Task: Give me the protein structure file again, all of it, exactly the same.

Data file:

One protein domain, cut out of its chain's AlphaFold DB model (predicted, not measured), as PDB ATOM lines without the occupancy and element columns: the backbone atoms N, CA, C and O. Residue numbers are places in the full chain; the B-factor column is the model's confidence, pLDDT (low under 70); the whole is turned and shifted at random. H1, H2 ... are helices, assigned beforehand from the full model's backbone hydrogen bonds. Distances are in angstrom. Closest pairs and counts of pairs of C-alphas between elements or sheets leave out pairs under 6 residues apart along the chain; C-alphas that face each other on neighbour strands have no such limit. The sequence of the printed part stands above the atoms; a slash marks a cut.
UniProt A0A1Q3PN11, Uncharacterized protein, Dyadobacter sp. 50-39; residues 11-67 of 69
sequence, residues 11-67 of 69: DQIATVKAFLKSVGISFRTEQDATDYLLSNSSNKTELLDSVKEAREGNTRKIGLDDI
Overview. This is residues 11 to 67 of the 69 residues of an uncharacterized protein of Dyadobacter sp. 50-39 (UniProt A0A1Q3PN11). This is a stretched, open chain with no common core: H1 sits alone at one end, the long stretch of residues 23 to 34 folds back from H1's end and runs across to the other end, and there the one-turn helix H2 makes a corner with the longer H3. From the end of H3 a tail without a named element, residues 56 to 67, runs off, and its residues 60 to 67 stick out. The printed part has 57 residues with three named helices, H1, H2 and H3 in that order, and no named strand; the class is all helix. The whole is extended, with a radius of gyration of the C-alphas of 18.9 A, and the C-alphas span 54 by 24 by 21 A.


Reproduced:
One protein domain, cut out of its chain's AlphaFold DB model (predicted, not measured), as PDB ATOM lines without the occupancy and element columns: the backbone atoms N, CA, C and O. Residue numbers are places in the full chain; the B-factor column is the model's confidence, pLDDT (low under 70); the whole is turned and shifted at random. H1, H2 ... are helices, assigned beforehand from the full model's backbone hydrogen bonds. Distances are in angstrom. Closest pairs and counts of pairs of C-alphas between elements or sheets leave out pairs under 6 residues apart along the chain; C-alphas that face each other on neighbour strands have no such limit. The sequence of the printed part stands above the atoms; a slash marks a cut.
UniProt A0A1Q3PN11, Uncharacterized protein, Dyadobacter sp. 50-39; residues 11-67 of 69
sequence, residues 11-67 of 69: DQIATVKAFLKSVGISFRTEQDATDYLLSNSSNKTELLDSVKEAREGNTRKIGLDDI
Overview. This is residues 11 to 67 of the 69 residues of an uncharacterized protein of Dyadobacter sp. 50-39 (UniProt A0A1Q3PN11). This is a stretched, open chain with no common core: H1 sits alone at one end, the long stretch of residues 23 to 34 folds back from H1's end and runs across to the other end, and there the one-turn helix H2 makes a corner with the longer H3. From the end of H3 a tail without a named element, residues 56 to 67, runs off, and its residues 60 to 67 stick out. The printed part has 57 residues with three named helices, H1, H2 and H3 in that order, and no named strand; the class is all helix. The whole is extended, with a radius of gyration of the C-alphas of 18.9 A, and the C-alphas span 54 by 24 by 21 A.